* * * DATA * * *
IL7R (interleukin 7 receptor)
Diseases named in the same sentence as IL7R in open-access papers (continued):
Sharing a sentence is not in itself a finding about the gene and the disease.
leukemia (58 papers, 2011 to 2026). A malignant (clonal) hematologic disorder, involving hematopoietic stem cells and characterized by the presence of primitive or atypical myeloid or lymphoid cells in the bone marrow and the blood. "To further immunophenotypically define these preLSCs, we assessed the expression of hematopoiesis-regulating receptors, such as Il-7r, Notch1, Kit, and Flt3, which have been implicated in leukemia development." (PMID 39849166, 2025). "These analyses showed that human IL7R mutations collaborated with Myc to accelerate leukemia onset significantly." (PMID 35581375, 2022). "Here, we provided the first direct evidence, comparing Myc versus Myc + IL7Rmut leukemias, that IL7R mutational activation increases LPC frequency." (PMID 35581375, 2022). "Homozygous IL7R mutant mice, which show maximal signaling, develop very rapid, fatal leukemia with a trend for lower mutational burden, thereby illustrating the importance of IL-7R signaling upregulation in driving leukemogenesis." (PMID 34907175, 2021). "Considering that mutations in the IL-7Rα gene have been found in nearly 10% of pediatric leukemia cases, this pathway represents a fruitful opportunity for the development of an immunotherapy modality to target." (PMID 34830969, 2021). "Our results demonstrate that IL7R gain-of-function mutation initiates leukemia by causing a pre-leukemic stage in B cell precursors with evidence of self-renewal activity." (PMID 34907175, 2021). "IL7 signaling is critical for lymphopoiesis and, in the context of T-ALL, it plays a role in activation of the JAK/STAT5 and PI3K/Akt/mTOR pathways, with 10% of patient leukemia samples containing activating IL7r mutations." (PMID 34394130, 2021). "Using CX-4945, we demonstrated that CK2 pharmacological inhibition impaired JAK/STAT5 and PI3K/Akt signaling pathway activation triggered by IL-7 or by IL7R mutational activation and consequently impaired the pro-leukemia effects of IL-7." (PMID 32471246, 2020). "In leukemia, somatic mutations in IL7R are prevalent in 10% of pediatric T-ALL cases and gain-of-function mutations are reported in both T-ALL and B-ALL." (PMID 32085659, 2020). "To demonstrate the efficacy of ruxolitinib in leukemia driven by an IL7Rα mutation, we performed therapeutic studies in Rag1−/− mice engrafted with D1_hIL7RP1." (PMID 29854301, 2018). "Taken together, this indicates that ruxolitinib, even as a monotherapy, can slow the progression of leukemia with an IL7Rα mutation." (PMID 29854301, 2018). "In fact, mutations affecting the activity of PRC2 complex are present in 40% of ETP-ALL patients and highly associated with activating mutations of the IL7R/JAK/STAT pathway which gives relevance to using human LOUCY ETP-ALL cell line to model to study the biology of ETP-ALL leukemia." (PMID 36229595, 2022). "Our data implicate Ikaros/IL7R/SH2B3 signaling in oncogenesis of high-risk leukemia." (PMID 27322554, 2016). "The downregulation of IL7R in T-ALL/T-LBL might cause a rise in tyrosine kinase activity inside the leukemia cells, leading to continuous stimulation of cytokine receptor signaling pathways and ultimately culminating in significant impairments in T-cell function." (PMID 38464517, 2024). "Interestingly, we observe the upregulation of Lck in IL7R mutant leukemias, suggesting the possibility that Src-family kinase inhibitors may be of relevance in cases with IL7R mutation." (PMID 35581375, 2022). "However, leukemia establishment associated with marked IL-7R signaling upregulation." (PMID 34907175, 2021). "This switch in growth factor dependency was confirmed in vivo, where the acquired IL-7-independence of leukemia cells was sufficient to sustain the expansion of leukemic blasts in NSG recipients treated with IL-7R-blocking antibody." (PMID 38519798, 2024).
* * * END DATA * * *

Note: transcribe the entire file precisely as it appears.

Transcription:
IL7R (interleukin 7 receptor)
Diseases named in the same sentence as IL7R in open-access papers (continued):
Sharing a sentence is not in itself a finding about the gene and the disease.
leukemia (58 papers, 2011 to 2026). A malignant (clonal) hematologic disorder, involving hematopoietic stem cells and characterized by the presence of primitive or atypical myeloid or lymphoid cells in the bone marrow and the blood. "To further immunophenotypically define these preLSCs, we assessed the expression of hematopoiesis-regulating receptors, such as Il-7r, Notch1, Kit, and Flt3, which have been implicated in leukemia development." (PMID 39849166, 2025). "These analyses showed that human IL7R mutations collaborated with Myc to accelerate leukemia onset significantly." (PMID 35581375, 2022). "Here, we provided the first direct evidence, comparing Myc versus Myc + IL7Rmut leukemias, that IL7R mutational activation increases LPC frequency." (PMID 35581375, 2022). "Homozygous IL7R mutant mice, which show maximal signaling, develop very rapid, fatal leukemia with a trend for lower mutational burden, thereby illustrating the importance of IL-7R signaling upregulation in driving leukemogenesis." (PMID 34907175, 2021). "Considering that mutations in the IL-7Rα gene have been found in nearly 10% of pediatric leukemia cases, this pathway represents a fruitful opportunity for the development of an immunotherapy modality to target." (PMID 34830969, 2021). "Our results demonstrate that IL7R gain-of-function mutation initiates leukemia by causing a pre-leukemic stage in B cell precursors with evidence of self-renewal activity." (PMID 34907175, 2021). "IL7 signaling is critical for lymphopoiesis and, in the context of T-ALL, it plays a role in activation of the JAK/STAT5 and PI3K/Akt/mTOR pathways, with 10% of patient leukemia samples containing activating IL7r mutations." (PMID 34394130, 2021). "Using CX-4945, we demonstrated that CK2 pharmacological inhibition impaired JAK/STAT5 and PI3K/Akt signaling pathway activation triggered by IL-7 or by IL7R mutational activation and consequently impaired the pro-leukemia effects of IL-7." (PMID 32471246, 2020). "In leukemia, somatic mutations in IL7R are prevalent in 10% of pediatric T-ALL cases and gain-of-function mutations are reported in both T-ALL and B-ALL." (PMID 32085659, 2020). "To demonstrate the efficacy of ruxolitinib in leukemia driven by an IL7Rα mutation, we performed therapeutic studies in Rag1−/− mice engrafted with D1_hIL7RP1." (PMID 29854301, 2018). "Taken together, this indicates that ruxolitinib, even as a monotherapy, can slow the progression of leukemia with an IL7Rα mutation." (PMID 29854301, 2018). "In fact, mutations affecting the activity of PRC2 complex are present in 40% of ETP-ALL patients and highly associated with activating mutations of the IL7R/JAK/STAT pathway which gives relevance to using human LOUCY ETP-ALL cell line to model to study the biology of ETP-ALL leukemia." (PMID 36229595, 2022). "Our data implicate Ikaros/IL7R/SH2B3 signaling in oncogenesis of high-risk leukemia." (PMID 27322554, 2016). "The downregulation of IL7R in T-ALL/T-LBL might cause a rise in tyrosine kinase activity inside the leukemia cells, leading to continuous stimulation of cytokine receptor signaling pathways and ultimately culminating in significant impairments in T-cell function." (PMID 38464517, 2024). "Interestingly, we observe the upregulation of Lck in IL7R mutant leukemias, suggesting the possibility that Src-family kinase inhibitors may be of relevance in cases with IL7R mutation." (PMID 35581375, 2022). "However, leukemia establishment associated with marked IL-7R signaling upregulation." (PMID 34907175, 2021). "This switch in growth factor dependency was confirmed in vivo, where the acquired IL-7-independence of leukemia cells was sufficient to sustain the expansion of leukemic blasts in NSG recipients treated with IL-7R-blocking antibody." (PMID 38519798, 2024).